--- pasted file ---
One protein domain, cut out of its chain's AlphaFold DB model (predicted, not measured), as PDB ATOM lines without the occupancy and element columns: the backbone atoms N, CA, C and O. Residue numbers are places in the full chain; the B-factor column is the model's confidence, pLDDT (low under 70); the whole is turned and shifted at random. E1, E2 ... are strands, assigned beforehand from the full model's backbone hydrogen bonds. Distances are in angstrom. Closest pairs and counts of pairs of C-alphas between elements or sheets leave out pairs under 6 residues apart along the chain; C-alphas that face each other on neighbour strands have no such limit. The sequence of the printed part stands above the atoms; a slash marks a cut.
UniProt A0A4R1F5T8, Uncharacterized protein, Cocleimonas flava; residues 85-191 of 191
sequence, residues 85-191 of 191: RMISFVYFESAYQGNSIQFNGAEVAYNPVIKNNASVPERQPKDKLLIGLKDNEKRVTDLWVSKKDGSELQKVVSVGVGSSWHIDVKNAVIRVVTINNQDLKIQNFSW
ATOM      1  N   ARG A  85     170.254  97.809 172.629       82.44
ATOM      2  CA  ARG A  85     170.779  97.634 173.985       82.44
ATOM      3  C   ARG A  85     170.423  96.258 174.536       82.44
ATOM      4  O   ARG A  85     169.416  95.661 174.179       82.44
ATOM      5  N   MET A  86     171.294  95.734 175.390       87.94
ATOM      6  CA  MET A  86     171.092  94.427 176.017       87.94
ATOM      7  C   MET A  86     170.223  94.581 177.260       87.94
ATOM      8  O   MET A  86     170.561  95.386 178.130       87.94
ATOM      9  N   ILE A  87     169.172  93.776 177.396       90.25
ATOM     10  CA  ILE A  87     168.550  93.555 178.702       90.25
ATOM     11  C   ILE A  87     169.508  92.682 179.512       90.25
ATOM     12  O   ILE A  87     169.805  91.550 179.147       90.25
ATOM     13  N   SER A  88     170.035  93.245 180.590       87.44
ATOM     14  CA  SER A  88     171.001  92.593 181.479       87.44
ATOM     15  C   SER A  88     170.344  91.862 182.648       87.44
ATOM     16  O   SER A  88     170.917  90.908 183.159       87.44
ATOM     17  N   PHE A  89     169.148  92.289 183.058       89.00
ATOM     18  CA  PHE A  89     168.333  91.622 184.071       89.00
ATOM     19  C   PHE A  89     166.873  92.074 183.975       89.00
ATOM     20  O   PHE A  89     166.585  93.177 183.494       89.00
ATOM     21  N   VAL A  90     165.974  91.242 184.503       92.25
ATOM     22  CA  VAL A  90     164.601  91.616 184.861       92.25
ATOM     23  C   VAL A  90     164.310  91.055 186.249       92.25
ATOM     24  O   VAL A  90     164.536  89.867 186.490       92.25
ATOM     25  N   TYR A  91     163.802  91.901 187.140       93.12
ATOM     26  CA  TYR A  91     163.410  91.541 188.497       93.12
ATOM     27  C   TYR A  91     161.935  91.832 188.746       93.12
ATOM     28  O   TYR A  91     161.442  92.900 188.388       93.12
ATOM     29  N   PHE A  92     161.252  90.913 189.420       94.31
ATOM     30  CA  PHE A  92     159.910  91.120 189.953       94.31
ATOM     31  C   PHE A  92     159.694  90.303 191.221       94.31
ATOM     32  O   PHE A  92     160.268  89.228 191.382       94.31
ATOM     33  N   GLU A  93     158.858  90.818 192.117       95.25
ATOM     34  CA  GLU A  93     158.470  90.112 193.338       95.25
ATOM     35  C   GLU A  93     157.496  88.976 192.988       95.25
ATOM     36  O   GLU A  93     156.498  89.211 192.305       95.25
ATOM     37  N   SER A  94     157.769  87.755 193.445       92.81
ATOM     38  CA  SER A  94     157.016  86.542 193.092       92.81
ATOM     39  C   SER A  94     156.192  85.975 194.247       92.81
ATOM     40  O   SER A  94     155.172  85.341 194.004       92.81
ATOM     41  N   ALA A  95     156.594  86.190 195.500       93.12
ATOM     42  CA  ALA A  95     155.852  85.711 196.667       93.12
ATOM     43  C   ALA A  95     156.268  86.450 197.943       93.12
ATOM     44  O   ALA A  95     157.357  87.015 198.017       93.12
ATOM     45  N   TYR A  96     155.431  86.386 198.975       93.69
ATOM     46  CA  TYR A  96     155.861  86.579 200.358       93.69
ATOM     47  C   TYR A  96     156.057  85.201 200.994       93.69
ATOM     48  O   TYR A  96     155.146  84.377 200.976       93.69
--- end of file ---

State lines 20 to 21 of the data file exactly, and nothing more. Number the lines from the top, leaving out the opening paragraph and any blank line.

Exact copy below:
ATOM     18  CA  PHE A  89     168.333  91.622 184.071       89.00
ATOM     19  C   PHE A  89     166.873  92.074 183.975       89.00